Party conventions are viewed as a time for unity, an opportunity to coalesce around the party's presidential front-runner. But this year, at least on the GOP side, it looks increasingly likely that none of candidates will reach the magic number of 1,237 delegates to secure the presidential nomination. Donald Trump has to win 55 percent of the remaining delegates to get there. Ted Cruz needs to win 85 percent and John Kasich needs to win 120 percent.
By contrast, Hillary Clinton has to win just 36 percent of the remaining delegates to be eligible for the Democratic nomination.
The campaigns seemed to have accepted that Cleveland may be more of a showdown than anyone had anticipated, and are preparing accordingly.
Former Candidates Still Exerting Influence
Just because Marco Rubio suspended his campaign doesn’t mean he doesn’t matter. By ABC’s estimate, Rubio still has 171 delegates selected to vote for him at the July convention. Each state has different rules about what happens to a candidate’s delegates when they suspend their campaign. In some states, like Louisiana, Wyoming and New Hampshire, delegates become uncommitted once their original candidate drops out, meaning that they can vote for the candidate of their choice on the first round of voting at the convention. In other states, a candidate has to formally release the delegates - and Rubio has no intention of doing that. Officials from Oklahoma, Tennessee, Massachusetts, Minnesota, and Alaska all confirmed they have received a letter from Rubio stating that he would like his delegates to vote for him on the first ballot at the convention.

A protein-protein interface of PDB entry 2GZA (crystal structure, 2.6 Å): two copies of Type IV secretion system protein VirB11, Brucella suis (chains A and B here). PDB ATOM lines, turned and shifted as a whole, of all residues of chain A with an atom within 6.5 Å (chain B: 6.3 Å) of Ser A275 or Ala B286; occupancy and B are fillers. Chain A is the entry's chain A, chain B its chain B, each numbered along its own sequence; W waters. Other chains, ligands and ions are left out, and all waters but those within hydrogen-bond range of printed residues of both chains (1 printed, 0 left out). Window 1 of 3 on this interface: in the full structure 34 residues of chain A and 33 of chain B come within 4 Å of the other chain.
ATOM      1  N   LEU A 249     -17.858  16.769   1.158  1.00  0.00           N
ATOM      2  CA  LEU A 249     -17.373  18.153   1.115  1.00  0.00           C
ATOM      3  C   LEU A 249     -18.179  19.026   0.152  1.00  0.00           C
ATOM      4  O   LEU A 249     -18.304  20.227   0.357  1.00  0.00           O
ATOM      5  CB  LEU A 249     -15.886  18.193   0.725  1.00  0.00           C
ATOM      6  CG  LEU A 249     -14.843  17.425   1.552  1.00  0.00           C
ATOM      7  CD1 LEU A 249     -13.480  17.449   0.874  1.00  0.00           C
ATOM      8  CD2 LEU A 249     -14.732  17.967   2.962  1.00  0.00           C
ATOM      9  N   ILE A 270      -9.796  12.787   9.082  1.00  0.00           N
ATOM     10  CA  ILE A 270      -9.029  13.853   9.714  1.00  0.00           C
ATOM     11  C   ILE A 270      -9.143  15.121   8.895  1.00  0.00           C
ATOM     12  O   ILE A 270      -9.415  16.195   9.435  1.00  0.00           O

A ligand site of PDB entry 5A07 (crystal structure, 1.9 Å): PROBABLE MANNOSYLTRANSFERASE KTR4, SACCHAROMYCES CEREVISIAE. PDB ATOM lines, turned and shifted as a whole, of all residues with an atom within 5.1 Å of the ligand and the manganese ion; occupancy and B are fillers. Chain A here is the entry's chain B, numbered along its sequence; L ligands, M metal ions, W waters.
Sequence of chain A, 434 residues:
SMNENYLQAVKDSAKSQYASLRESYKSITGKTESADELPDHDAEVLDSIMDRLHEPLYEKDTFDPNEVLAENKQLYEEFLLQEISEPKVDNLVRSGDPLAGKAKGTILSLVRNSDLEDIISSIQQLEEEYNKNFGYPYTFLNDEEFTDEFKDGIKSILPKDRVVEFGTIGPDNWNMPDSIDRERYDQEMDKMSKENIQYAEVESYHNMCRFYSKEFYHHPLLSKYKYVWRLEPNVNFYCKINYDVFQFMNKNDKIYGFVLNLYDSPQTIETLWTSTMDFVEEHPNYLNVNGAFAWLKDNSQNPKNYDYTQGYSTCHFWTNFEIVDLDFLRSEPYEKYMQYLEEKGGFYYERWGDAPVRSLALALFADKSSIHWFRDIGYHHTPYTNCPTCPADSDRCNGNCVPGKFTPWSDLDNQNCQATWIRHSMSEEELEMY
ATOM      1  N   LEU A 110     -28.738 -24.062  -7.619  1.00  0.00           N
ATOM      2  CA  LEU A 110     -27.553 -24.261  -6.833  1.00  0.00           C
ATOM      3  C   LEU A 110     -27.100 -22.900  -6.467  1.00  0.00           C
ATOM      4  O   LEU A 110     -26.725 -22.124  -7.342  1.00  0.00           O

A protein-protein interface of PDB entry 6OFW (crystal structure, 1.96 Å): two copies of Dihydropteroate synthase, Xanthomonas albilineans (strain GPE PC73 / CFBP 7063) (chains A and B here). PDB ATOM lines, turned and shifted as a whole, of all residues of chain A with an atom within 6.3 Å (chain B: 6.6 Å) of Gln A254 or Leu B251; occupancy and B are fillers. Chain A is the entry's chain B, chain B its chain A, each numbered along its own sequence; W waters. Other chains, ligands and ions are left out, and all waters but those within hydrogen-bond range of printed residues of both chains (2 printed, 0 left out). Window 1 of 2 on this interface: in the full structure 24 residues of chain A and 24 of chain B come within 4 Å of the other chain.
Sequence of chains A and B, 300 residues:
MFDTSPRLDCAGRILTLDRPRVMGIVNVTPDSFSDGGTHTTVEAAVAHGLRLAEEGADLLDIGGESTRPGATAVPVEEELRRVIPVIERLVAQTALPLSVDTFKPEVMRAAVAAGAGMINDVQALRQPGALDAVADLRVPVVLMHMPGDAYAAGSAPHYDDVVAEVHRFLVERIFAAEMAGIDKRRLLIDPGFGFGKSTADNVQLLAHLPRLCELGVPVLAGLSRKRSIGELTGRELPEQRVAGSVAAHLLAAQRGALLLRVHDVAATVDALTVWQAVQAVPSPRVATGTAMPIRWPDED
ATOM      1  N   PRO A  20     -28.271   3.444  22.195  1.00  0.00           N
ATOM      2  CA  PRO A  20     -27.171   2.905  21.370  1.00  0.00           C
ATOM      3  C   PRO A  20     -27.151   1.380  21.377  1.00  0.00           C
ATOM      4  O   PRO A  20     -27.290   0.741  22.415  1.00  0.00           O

Here is the letter Rubio sent state parties saying he wants to keep his delegates pic.twitter.com/IQjqRr6v3q— Ines de La Cuetara (@InesdLC) March 29, 2016
This has already shifted the delegate allocation in Alaska. Previously, Rubio’s delegates had been re-apportioned to Trump and Cruz, but now they will go back to Rubio.
"Of course, he's no longer a candidate [but he] wants to give voters a chance to stop Trump," Rubio spokesman Alex Burgos told ABC News.
Beefing Up Convention Staff
Tracking delegates is a complex game. Each state has different allocation rules and formulas for acquiring delegates and keeping delegates bound to candidates after they drop out. In a contested convention, where every delegate counts, keeping up with these rules, and maintaining a high level of organization, is crucial.
Trump announced on March 29 that he had hired attorney and political operative Paul J. Manafort to manage his convention strategy, and was opening an office in Washington, D.C., to coordinate with Congress and the RNC.
Manafort managed President Gerald Ford’s nomination at the 1976 convention, which was contested, and successfully staved off a challenge from Ronald Reagan.
Trump leads Cruz by over 200 delegates. The New York businessman recently tweeted that he was being treated unfairly and threatened a lawsuit over the possibility that Cruz could come out of Louisiana with more delegates by gaining the support of Rubio’s delegates.
Just to show you how unfair Republican primary politics can be, I won the State of Louisiana and get less delegates than Cruz-Lawsuit coming— Donald J. Trump (@realDonaldTrump) March 27, 2016
According to the Louisiana GOP executive director, none of the Rubio delegates have officially committed to Cruz but the Trump camp is clearly gearing up for that possibility.
ABC News' Ines De La Cuetara contributed reporting.